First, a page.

The long-term direct and indirect economic burden among Parkinson's disease caregivers in the United States
Movement Disorders. 2019 Feb;34(2):236-245
Parkinson's disease is a progressive, disabling neurodegenerative disorder associated with significant economic burden for patients and caregivers. The objective of this study was to compare the direct and indirect economic burden of Parkinson's patients' caregivers with demographically matched controls in the United States, in the 5 years after first diagnosis of Parkinson's disease.
Policyholders (18-64 years old) linked to a Parkinson's disease patient (≥2 diagnoses of Parkinson's disease; first diagnosis is the index date) from January 1, 1998 to March 31, 2014, were selected from a private-insurer claims database and categorized as Parkinson'scaregivers. Eligible Parkinson's caregivers were matched 1:5 to policyholders with a non-Parkinson's dependent (controls). Multivariable regression adjusted for baseline characteristics estimated direct costs (all-cause insurer cost [medical and prescription] and comorbidity-related medical costs; patient out-of-pocket costs) and indirect costs (disability and medically related absenteeism costs). Income progression was also compared between cohorts.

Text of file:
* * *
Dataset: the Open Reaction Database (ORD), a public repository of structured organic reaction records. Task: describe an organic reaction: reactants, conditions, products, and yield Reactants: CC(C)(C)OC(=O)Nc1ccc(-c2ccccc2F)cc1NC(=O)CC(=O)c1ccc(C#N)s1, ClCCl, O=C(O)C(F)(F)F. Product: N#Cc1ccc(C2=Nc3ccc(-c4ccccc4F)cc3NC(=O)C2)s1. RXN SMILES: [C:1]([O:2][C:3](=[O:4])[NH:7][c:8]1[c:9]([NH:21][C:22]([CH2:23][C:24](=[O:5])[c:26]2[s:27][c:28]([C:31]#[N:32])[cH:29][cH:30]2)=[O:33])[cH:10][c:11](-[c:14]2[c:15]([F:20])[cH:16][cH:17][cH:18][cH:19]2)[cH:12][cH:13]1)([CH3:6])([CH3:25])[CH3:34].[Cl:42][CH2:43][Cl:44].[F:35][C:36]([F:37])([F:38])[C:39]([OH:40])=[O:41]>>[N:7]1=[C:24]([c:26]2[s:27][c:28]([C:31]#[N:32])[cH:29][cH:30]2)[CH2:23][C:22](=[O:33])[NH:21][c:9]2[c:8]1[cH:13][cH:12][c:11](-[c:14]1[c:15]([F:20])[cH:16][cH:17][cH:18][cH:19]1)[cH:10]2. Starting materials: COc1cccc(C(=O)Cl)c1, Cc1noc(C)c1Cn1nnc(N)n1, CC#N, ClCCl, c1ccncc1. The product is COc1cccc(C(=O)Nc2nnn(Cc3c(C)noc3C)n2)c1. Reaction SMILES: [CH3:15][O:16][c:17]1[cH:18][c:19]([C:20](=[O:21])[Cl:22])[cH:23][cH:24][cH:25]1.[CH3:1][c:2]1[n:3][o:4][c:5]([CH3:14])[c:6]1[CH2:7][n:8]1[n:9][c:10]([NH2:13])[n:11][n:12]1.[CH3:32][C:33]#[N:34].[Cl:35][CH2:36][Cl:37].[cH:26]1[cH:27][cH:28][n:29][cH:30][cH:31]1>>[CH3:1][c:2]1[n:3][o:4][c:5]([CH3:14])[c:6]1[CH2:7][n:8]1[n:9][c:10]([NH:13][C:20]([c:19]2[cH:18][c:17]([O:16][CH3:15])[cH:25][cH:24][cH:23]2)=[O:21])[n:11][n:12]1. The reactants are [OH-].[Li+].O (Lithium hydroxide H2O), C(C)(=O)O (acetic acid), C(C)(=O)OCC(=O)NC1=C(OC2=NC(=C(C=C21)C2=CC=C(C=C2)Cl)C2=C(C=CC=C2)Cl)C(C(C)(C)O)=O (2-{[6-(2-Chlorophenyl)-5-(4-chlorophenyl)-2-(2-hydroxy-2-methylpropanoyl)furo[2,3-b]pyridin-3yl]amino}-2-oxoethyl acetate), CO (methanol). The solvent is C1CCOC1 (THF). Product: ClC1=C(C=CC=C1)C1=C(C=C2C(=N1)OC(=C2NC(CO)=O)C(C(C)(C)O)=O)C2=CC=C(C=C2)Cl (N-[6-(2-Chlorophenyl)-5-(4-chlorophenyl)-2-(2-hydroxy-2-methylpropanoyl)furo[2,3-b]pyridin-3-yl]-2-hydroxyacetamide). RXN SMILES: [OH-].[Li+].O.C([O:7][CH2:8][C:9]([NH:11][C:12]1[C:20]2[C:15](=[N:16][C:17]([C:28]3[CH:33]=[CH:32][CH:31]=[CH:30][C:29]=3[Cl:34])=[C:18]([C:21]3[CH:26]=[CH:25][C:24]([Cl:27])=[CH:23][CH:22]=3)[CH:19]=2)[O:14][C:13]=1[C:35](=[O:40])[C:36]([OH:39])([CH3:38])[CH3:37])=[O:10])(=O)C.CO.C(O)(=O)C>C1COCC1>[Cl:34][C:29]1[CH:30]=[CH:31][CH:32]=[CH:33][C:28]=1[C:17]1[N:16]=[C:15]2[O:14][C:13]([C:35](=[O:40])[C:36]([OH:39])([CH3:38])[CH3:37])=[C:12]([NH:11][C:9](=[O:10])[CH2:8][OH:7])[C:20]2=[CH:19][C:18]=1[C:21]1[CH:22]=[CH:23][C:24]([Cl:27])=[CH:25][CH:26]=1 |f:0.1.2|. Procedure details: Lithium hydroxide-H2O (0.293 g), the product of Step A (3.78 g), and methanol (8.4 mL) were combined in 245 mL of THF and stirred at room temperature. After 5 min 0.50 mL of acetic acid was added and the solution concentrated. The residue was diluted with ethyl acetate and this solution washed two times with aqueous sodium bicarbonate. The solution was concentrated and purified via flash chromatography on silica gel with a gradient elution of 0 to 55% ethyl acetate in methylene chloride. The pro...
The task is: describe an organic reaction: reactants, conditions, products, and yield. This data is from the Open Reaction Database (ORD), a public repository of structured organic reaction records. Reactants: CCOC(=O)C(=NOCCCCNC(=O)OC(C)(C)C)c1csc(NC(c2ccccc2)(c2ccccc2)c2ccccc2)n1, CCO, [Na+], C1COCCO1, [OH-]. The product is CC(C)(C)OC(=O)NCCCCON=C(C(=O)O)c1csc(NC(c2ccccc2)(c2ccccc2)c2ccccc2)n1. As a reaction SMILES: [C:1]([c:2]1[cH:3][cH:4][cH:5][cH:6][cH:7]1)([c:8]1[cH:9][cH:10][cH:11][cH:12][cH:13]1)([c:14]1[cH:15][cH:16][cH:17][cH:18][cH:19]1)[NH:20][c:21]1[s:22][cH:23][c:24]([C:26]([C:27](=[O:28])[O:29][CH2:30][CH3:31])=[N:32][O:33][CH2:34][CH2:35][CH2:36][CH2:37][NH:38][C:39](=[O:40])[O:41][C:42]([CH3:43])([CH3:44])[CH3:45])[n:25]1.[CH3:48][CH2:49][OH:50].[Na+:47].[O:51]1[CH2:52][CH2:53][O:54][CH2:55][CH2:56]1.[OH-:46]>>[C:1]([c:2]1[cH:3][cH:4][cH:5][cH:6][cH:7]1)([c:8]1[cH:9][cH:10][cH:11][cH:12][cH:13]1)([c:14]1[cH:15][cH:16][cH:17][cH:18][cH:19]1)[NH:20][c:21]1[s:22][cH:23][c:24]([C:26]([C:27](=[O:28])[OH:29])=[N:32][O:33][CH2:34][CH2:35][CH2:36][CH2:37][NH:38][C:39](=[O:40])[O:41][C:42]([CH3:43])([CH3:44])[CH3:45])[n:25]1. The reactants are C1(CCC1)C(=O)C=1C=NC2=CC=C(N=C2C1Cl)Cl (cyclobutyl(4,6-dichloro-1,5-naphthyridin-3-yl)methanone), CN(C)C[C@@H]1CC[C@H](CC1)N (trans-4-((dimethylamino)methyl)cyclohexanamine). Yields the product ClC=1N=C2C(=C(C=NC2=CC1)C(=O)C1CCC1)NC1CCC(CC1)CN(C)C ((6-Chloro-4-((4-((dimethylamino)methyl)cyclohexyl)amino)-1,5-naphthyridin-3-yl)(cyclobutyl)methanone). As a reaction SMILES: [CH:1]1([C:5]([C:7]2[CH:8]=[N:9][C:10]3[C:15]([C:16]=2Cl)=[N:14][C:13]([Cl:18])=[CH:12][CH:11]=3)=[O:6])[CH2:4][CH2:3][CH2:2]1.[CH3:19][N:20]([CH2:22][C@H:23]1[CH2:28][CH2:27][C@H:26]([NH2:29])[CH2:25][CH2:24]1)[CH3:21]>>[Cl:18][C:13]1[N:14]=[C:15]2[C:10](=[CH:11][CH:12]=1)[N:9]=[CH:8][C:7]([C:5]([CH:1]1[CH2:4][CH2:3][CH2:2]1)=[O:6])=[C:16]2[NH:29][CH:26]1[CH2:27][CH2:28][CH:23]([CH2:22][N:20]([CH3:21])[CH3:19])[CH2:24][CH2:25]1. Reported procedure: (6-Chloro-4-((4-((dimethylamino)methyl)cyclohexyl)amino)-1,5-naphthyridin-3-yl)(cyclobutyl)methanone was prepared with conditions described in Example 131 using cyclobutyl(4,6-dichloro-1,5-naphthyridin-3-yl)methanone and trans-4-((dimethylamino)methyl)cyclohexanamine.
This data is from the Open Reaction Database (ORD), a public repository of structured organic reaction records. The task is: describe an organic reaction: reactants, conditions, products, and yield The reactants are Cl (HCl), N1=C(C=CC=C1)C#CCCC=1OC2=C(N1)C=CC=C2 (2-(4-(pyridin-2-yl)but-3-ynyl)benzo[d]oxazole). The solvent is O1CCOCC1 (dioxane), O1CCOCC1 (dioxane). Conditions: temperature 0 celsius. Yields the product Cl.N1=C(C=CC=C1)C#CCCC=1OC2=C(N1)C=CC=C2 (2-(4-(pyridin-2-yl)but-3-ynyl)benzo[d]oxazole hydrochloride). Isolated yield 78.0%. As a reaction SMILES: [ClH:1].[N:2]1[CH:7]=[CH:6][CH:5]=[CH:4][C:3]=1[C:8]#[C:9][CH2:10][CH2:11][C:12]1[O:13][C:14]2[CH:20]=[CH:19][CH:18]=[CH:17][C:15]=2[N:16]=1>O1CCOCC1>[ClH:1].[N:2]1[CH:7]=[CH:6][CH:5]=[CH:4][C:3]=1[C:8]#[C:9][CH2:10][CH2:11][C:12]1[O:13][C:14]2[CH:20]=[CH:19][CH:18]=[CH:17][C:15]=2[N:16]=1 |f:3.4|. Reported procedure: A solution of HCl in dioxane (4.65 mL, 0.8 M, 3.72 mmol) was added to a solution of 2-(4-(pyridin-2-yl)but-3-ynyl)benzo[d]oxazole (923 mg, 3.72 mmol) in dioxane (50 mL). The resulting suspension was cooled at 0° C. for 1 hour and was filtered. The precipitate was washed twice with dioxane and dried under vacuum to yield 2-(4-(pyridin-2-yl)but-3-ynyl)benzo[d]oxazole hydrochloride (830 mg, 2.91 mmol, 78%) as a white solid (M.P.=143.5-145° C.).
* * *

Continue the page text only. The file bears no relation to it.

A total of 1211 eligible Parkinson's caregivers (mean age, 56 years; 54% female) were matched to 6055 controls. In adjusted analyses, Parkinson's caregivers incurred significantly higher year 1 total all-cause insurer costs ($8999 vs $7117) and medical costs ($7081 vs $5568) (both P < 0.01) and higher prescription costs (range for years 1-5, $2506-2573 vs $1405-$1687) and total out-of-pocket costs ($1259-1585 vs $902-$1192) in years 1-5 (all P < 0.01). Parkinson's caregivers had significantly higher adjusted indirect costs in years 1-3 (range for years 1-3, $2054-$2464 vs $1681-$1857; all P < 0.05) and higher cumulative income loss over 5 years ($5967 vs $2634 by year 5; P for interaction = 0.03).
Parkinson's caregivers exhibited higher direct and indirect costs and greater income loss compared with matched controls.
Martinez-Martin P, Macaulay D, Jalundhwala YJ, Mu F, Ohashi E, Marshall T, Sail K